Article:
22. [...] hacker resistance is a central theme in Doctorow’s fiction. Little Brother and its upcoming sequel, Homeland, focus on teenagers in a near-future world who, as savvy tech [...]

  23. [...] hacker resistance is a central theme in Doctorow’s fiction. Little Brother and its upcoming sequel, Homeland, focus on teenagers in a near-future world who, as savvy tech [...]

  24. [...] Schneier wrote very similar sentiments when he was invited to write an Afterword for the novel Little Brother, by journalist/author/blogger/activist Cory Doctorow (founder of site Boing Boing). To snip [...]

  25. [...] Why Cory Doctorow Releases His Books Under the Creative Commons [...]

  26. [...] luckily, as Cory Doctorow release everything under the Creative Commons license, I was able to download a version for free on the author´s own website. While I was there I also [...]

  27. [...] Stock Exchange For Digital Media The Internet is "the world's most efficient copying machine" -- Cory [...]

  28. Ayesha says:

    This book is recommended reading as a part of an e-learning course i plan to take. Without the free ebook download (for this and other books) I would not be able to take the course or even read this book. While i love reading and feel that nothing can replace physical books, i live in a country where very rarely do science fiction and fantasy books make an appearance in bookshops. So i have to opt for e-books. And while i could purchase the e-books, the cost of buying all the recommended books in the course is just not feasible. Thank you so much for making this book available for free.

  29. [...] 4. Little Brother by Cory Doctorow:  Following a 9/11-like situation, citizens are under extreme surveillance and their information is mined by government.  Little Brother is an excellent discussion of the effects of a surveillance society.  Its sequel Homeland was just released in hardcover. [...]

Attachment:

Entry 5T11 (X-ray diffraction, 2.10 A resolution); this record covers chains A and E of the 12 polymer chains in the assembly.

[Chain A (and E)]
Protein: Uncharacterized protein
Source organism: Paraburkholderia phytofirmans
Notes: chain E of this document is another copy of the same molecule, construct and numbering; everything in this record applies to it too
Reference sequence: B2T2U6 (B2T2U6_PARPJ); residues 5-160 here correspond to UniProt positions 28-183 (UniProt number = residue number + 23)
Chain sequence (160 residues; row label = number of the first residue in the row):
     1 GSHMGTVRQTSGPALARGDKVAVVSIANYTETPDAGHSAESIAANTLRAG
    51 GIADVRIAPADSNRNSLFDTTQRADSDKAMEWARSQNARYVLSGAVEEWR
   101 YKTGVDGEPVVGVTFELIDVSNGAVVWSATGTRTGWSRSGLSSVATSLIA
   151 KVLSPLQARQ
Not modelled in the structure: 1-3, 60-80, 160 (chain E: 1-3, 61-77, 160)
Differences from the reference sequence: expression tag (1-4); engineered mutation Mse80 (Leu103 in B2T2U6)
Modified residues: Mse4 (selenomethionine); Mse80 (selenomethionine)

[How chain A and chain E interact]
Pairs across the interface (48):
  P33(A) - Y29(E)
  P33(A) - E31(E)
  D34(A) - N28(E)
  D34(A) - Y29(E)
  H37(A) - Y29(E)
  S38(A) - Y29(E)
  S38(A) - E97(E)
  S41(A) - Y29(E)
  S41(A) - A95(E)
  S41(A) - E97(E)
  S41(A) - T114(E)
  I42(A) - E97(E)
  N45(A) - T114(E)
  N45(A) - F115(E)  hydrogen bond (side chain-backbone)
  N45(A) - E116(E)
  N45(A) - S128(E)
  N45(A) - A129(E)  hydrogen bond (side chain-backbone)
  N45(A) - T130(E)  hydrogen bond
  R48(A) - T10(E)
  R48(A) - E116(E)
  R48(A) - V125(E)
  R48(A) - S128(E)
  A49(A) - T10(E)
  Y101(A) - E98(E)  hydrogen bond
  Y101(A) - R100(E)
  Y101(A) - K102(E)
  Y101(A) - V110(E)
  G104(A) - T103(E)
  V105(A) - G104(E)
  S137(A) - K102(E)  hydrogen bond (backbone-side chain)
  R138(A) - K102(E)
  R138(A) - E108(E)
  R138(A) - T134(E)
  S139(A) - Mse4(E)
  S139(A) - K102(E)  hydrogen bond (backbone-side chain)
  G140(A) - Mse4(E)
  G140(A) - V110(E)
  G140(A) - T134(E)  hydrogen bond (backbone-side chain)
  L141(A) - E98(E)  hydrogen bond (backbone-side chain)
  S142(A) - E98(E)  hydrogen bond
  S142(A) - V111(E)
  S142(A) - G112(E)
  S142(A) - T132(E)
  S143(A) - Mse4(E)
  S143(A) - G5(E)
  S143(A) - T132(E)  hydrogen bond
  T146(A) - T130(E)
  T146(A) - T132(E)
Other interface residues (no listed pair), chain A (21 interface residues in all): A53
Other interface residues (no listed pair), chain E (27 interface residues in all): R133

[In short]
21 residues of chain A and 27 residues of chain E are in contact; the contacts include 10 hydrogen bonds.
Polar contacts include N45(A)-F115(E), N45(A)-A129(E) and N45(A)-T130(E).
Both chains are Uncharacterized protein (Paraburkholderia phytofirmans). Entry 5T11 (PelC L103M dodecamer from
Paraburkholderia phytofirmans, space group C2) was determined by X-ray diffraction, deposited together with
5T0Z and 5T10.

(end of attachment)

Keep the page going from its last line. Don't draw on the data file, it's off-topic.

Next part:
30. [...] 4. Little Brother, de Cory Doctorow : À la suite d’une situation semblable à celle du 11 septembre, les citoyens font l’objet d’une surveillance extrême et leurs renseignements sont scrutés par le gouvernement. Little Brother propose une excellente analyse des effets d’une société de surveillance. La suite, intitulée Homeland, vient d’être publiée en format relié. [...]

  31. [...] published article in editable form). We want our ideas read, spread, and copied. As Cory Doctorow notes, “for pretty much every writer—the big problem isn’t piracy, it’s obscurity.” We do not, [...]

  32. [...] your remixes, provided that you do so on a noncommercial basis. Why does Cory do this? On this excellent post, he gives his rationale and says, “Giving away ebooks gives me artistic, moral and commercial [...]

  33. [...] Cory Doctorow is an author who lets you download his books for free or buy them. He provides a great explanation on why he does this. [...]

  34. […] like Cory’s take on why he chooses to give away his books for free. In particular, I’m taken by a phrase he […]

  35. […] Best-selling author Cory Doctorow on “Why do you give away your books?” […]

  36. […] I stuck the stickers and talked to the librarian, who recommended this book. A lot of my clients write YA, and I live with some people who are or shortly will be reading books […]